In an increasingly connected world, communication and collaboration are no longer limited to face-to-face interactions. Instead, today’s social media tools provide a wealth of opportunities to build networks.
Platforms such as Facebook and Twitter have transitioned from personal to professional use. Not only that, but the right online profile has the potential to open doors in your career.
But balancing the personal and professional when constructing your social media presence can be challenging. Luckily, social media etiquette experts Daniel Hanttula, Director of Information Security for the State of Oklahoma and Sector Chief of Government Facilities at Oklahoma InfraGard; Lisa Flowers, Community Relations and Public Information Officer for the state of Delaware; and Leah Anderson, Senior Marketing Analyst at GovLoop, shared several tips during a NextGen online training, “Social Media in Government: Personal Management.”
Social media offers a great opportunity to brand yourself, but as Hanttula warned, “with great power comes great responsibility.” The speakers laid out some critical ground rules to ensure that your social networks are prepped for professional use.
- Align with work policies. Although you may be developing a set of personal social media accounts, it is important to check your office’s policies regarding usage. For example, never set up a personal account with your government email address. Doing so puts both your accounts and your agency at risk for hacks. You should also familiarize yourself with any office rules about posting. Check the social media policy, and pay particular attention to the sections governing personal use.
- Don’t be shy! As Flowers pointed out, “social media is social!” Everyone you connect with has created a profile in order to meet, network and exchange views, so don’t be afraid to join or start a conversation. The speakers agreed that the best way to amass a following and establish your knowledge is to post and engage. Sharing interesting and thought-provoking articles is a great tactic to show your smarts, according to Anderson. Using a popular hashtag is another way to increase your impact. It’s also important to remember that you can be a social media professional even if you don’t enjoy writing. Hanttula emphasized that if you “make your social media space a conversation, people will look forward to participating.”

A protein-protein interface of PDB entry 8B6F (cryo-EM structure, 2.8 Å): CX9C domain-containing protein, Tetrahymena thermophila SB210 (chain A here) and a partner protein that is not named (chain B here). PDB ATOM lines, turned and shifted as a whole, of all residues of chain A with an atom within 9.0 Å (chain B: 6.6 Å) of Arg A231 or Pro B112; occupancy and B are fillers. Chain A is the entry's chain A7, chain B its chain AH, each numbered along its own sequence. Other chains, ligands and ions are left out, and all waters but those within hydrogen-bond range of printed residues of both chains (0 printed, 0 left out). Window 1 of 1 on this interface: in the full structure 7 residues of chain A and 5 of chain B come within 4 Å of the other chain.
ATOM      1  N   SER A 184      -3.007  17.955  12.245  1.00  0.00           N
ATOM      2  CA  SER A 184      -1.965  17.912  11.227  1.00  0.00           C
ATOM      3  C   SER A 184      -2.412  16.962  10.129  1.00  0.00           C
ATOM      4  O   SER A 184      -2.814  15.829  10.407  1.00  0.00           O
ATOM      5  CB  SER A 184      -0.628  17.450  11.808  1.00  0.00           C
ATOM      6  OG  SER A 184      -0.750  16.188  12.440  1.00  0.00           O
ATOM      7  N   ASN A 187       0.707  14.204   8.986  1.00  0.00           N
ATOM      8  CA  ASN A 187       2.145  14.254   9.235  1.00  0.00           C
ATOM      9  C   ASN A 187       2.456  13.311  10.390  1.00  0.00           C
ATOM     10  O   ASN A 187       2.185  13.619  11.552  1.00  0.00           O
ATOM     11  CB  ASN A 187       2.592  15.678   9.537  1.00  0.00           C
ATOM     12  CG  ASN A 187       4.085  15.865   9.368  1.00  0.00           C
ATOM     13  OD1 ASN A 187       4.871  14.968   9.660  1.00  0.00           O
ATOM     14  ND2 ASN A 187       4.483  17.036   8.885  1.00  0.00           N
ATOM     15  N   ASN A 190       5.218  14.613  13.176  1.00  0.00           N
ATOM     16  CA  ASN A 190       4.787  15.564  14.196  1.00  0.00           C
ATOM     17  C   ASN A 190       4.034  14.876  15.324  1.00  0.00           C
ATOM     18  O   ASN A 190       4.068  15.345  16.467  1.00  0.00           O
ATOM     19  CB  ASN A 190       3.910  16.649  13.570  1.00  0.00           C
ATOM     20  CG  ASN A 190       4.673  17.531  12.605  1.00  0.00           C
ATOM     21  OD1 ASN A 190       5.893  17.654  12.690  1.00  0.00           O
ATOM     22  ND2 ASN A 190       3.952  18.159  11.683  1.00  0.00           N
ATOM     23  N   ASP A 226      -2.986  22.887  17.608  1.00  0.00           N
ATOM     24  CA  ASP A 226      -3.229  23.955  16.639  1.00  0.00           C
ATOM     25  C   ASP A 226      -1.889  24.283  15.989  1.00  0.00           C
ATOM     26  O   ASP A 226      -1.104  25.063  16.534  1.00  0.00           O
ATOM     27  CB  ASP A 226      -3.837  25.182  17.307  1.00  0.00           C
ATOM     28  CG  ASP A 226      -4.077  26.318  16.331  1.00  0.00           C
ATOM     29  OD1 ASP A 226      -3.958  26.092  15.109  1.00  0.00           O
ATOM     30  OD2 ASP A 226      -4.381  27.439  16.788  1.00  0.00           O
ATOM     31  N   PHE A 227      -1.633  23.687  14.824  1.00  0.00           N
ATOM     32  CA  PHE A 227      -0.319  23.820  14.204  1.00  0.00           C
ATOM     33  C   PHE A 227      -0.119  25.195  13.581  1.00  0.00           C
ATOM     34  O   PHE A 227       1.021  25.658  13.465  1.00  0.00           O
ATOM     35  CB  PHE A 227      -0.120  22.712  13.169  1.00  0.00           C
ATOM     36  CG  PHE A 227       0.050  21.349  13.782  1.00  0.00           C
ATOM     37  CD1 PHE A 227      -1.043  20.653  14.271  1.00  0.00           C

- Know your audience. Each social media site offers a different community. Facebook and Instagram may sometimes be better positioned to reach friends and family. LinkedIn hosts a more professional and job-oriented atmosphere, and Twitter represents the “global waterhole.” Some content may make more sense on one platform, rather than another. Remembering your audience is also a great way to create a plan that builds to your ultimate networking goal. Your posts are an easy way for a reader to quickly learn more about you, so it makes sense to focus on your interests and skills. Additionally, adapting your strategy based on the situation is a great way to match your posts to the audience. For example, using the designated hashtag while attending conferences, or even tweeting at speakers is an effective method to tap into the wider event audience.
- Always be positive. While it may be easy to launch into an online rant to let off steam, too much online negativity should be avoided at all costs. As Anderson noted, “no one likes an angry tweeter.” Complaints, mean remarks and inappropriate comments may result in real-life consequences. Furthermore, these posts can have a long life span on the internet, even if they are subsequently deleted. To be on the safe side, users should remain friendly and professional in their online interactions. After a frustrating turn of events, Hanttula recommended waiting a day or two before posting online and adopting a lighthearted tone. A cheerful social media profile shows possible employers that they can depend on you to be polite, professional and enthusiastic.
Once you’ve mastered the basics of your professional social media strategy, there are several ways to take your profile to the next level. First, both Anderson and Flowers recommend boosting your creative presence using well-chosen images, many of which can be easily manufactured on Canva.
There are also a variety of other websites and tools that can help track and maintain engagement, such as Hashtagify, Ritetag and Trendsmap. Finally, don’t be afraid to diversify. All three experts use multiple social media platforms, and they agree that dividing your personal and professional posts between accounts can be an effective strategy.
As Flowers summed up, “you are what you post, share and tweet.” Social media, when used properly, can help you leverage your connections, experience and interests to advance your career. For more details about how to curate the perfect, professional profile, watch the entire webinar. Be sure to sign up for this year’s NextGen Training Summit so you don’t miss out on more tools to help you do your job better!
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